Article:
Interestingly, 22.8 percent of respondents said they recover only 0 to 20 percent of their costs via revenue, while at the same time 22.3 percent report that they recover between 80 and 100 percent of their costs via revenue. Some 17.1 percent of respondents said they recover between 90 and 100 percent of their costs. On average, for all respondents, 49.6 percent of costs are recovered via revenues, with that percentage varying widely depending on the organization type and facility type. (See Figure 14.)

Respondents from public organizations reported earning the smallest share of their operating costs back via revenues, at 42.9 percent. As might be expected, the greatest percentage was found among private for-profit organizations, at 69 percent. They were relatively closely followed by private nonprofits at 61.5 percent.

Respondents from YMCAs, camps and health clubs reported earning the highest percentage of their operating costs back via revenues. YMCAs reported that they earned 72.3 percent of operating costs, while camps earned 70 percent and health clubs earned 67 percent. They were followed by community recreation centers, at 55.6 percent.

Earning less than half of their operating costs via revenues were parks (45.1 percent), colleges (35.5 percent), and schools and school districts (32.4 percent).

While a majority of respondents (83.5 percent) reported that they had taken action to reduce their operating expenditures, that number has fallen relatively steadily over time from a high of 90.3 percent in 2011.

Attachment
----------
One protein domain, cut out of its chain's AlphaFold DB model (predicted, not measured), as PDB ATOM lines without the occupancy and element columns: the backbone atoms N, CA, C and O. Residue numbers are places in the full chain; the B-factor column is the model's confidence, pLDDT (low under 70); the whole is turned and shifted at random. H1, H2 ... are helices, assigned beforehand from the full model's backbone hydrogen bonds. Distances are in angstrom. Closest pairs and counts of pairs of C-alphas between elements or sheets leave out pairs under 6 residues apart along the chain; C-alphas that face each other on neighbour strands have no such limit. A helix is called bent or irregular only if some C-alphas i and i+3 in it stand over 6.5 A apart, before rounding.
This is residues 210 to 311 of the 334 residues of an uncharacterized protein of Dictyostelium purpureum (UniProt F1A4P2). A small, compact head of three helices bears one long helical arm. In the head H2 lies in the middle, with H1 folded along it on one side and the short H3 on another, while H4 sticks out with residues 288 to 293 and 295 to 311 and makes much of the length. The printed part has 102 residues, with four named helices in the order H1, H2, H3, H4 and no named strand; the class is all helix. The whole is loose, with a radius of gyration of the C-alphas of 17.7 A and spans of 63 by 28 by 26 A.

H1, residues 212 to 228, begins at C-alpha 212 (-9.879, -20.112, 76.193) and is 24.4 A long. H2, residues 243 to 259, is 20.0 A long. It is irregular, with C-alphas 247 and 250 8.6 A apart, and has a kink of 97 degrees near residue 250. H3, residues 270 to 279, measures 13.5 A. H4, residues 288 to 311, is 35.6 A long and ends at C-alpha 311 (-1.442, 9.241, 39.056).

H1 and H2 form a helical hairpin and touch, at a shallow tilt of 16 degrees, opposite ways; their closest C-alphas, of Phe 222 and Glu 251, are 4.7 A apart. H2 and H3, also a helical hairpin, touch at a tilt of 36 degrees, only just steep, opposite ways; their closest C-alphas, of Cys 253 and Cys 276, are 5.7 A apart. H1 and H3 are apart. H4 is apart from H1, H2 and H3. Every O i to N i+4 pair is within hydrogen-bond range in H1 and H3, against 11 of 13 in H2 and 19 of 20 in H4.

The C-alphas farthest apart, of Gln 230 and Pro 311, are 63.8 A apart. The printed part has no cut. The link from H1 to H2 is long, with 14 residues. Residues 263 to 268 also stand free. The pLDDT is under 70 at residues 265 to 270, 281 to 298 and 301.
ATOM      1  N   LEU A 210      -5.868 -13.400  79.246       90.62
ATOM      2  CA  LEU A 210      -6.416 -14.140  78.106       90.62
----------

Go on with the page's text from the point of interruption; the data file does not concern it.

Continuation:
The most common action taken to reduce expenditures was improving energy efficiency. More than half (51.6 percent) of respondents reported that they had tried to improve energy efficiency in order to reduce operating expenses. (See Figure 15.) Other more commonly used methods of reducing expenditures included increasing fees (44.8 percent), reducing staffing levels (32.8 percent), and putting construction or renovation plans on hold (29.7 percent). Less common were cutting programming or services (19 percent), reducing hours of operating (18.4 percent), shortening the operating season (8.8 percent), and closing facilities (5.4 percent).

Respondents from health clubs, parks and YMCAs were the most likely to report that they had taken action to reduce their expenditures. Some 87.1 percent of health clubs, 86.3 percent of parks and 85.1 percent of YMCA respondents reported they had taken such actions. Schools respondents were the least likely to have acted to reduce operating expenses, though nearly three-quarters (74.4 percent) had done so.

Camps were more likely than any other facility type to report that they had improved energy efficiency (57.5 percent of camps had done so), increased fees (56.7 percent) or put construction plans on hold. YMCAs were the most likely to report that they had reduced staffing levels (52.6 percent). College respondents were the most likely to report that they had cut programming or services (27.7 percent), reduced their hours of operation (25.5 percent) or closed facilities altogether (7.8 percent). Parks respondents were the most likely to report that they had shortened their season of operation (12.3 percent).